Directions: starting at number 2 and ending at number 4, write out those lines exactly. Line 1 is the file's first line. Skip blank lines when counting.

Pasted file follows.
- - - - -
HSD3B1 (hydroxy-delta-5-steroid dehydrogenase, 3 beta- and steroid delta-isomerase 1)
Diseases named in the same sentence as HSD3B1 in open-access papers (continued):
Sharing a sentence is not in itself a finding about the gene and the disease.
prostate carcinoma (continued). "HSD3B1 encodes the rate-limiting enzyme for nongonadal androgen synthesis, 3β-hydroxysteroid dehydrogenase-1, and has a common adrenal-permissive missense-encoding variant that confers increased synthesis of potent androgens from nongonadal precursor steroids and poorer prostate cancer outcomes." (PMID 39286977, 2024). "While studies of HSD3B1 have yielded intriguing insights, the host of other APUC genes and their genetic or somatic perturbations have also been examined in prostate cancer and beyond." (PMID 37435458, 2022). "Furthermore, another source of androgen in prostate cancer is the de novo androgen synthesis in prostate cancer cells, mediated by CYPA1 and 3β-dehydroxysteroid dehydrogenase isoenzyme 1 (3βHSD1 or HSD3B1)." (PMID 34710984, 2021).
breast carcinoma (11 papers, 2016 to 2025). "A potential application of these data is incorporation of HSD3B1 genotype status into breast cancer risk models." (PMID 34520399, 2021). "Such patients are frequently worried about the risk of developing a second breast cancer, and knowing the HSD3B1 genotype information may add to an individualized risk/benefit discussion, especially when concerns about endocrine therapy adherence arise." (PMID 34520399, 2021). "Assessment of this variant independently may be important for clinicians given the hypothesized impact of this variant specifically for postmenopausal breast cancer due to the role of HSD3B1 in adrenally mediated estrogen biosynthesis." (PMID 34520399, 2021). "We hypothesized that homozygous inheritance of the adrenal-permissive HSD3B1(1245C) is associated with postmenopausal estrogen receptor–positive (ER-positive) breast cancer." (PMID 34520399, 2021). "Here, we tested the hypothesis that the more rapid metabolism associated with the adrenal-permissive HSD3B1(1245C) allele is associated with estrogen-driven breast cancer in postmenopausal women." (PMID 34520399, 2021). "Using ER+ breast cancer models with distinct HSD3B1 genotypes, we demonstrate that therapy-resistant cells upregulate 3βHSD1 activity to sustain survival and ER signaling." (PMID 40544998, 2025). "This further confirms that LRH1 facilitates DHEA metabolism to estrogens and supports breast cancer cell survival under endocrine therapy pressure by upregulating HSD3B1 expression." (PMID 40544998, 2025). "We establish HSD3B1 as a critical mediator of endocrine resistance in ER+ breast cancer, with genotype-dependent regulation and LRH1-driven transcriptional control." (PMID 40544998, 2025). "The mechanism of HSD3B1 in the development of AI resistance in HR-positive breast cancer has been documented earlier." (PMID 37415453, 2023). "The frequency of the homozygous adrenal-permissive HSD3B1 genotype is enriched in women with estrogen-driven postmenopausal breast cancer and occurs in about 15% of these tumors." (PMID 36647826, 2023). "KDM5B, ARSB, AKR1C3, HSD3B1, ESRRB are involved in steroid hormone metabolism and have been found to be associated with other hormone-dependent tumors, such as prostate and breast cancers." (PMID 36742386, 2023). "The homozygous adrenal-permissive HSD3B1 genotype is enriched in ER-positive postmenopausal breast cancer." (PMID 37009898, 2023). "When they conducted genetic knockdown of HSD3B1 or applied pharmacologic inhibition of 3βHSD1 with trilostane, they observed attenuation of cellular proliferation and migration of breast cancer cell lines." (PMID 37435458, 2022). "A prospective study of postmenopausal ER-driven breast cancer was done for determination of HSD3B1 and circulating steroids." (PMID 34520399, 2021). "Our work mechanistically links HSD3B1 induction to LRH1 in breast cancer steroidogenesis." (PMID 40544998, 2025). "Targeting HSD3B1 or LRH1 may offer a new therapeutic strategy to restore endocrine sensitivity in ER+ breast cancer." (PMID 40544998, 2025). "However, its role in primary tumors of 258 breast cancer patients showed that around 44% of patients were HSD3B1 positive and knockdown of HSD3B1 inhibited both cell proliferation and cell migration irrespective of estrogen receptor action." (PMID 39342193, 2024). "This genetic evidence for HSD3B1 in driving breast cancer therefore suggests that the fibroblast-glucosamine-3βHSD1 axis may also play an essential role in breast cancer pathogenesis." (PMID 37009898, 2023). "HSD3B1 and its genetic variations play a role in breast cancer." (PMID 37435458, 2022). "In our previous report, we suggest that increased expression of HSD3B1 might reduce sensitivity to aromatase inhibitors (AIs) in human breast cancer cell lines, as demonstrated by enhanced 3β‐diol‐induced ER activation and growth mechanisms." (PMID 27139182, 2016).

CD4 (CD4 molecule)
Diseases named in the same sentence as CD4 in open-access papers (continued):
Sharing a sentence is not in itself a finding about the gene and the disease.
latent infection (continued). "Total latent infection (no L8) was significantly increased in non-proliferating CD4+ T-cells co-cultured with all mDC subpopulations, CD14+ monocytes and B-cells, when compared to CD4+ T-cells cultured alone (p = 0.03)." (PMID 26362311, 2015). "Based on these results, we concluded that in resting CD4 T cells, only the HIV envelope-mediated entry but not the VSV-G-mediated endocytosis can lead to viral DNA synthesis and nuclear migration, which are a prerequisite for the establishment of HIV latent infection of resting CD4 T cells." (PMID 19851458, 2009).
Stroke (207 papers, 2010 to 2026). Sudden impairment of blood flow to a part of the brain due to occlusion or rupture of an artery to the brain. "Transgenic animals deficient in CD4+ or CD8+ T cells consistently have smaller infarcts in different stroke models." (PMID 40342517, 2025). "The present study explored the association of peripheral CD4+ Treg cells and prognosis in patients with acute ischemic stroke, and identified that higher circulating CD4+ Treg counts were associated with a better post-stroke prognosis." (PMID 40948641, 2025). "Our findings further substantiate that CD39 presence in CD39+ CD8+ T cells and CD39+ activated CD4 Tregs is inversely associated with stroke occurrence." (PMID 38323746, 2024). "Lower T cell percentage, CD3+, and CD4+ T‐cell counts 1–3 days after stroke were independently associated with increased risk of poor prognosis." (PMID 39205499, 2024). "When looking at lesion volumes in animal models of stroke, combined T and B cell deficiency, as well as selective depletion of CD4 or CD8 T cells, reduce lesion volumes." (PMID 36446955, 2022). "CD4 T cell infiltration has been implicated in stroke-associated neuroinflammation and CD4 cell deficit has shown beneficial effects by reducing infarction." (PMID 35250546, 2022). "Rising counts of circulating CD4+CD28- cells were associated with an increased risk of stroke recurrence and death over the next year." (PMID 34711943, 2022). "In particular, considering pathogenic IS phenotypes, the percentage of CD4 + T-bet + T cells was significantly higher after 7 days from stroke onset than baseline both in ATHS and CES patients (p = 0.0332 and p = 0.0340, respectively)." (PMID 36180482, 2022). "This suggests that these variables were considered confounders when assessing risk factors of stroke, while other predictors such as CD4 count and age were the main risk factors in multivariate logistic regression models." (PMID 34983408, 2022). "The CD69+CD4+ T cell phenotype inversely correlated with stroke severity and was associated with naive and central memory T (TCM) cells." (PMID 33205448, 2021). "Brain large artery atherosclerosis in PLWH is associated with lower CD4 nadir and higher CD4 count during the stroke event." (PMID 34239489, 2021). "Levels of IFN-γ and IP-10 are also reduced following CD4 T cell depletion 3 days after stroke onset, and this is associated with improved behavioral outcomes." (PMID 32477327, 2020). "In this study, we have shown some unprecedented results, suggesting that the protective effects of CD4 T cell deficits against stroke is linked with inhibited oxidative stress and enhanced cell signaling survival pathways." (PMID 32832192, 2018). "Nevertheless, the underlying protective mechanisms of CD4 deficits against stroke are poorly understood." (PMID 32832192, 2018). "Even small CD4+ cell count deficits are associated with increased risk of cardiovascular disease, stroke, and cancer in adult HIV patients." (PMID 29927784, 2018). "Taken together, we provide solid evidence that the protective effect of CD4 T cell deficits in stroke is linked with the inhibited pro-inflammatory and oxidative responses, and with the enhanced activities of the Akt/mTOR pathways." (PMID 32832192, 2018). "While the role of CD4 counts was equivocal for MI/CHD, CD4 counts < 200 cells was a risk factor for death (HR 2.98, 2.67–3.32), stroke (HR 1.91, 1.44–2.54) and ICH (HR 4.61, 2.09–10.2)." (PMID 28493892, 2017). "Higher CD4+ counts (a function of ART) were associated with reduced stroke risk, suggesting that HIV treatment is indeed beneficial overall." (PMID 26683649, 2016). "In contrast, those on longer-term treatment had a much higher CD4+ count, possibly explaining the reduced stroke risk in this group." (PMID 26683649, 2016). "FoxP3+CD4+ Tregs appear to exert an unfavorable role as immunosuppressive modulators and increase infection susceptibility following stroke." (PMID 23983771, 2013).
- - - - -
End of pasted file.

Diseases named in the same sentence as HSD3B1 in open-access papers (continued):
Sharing a sentence is not in itself a finding about the gene and the disease.
prostate carcinoma (continued). "HSD3B1 encodes the rate-limiting enzyme for nongonadal androgen synthesis, 3β-hydroxysteroid dehydrogenase-1, and has a common adrenal-permissive missense-encoding variant that confers increased synthesis of potent androgens from nongonadal precursor steroids and poorer prostate cancer outcomes." (PMID 39286977, 2024). "While studies of HSD3B1 have yielded intriguing insights, the host of other APUC genes and their genetic or somatic perturbations have also been examined in prostate cancer and beyond." (PMID 37435458, 2022). "Furthermore, another source of androgen in prostate cancer is the de novo androgen synthesis in prostate cancer cells, mediated by CYPA1 and 3β-dehydroxysteroid dehydrogenase isoenzyme 1 (3βHSD1 or HSD3B1)." (PMID 34710984, 2021).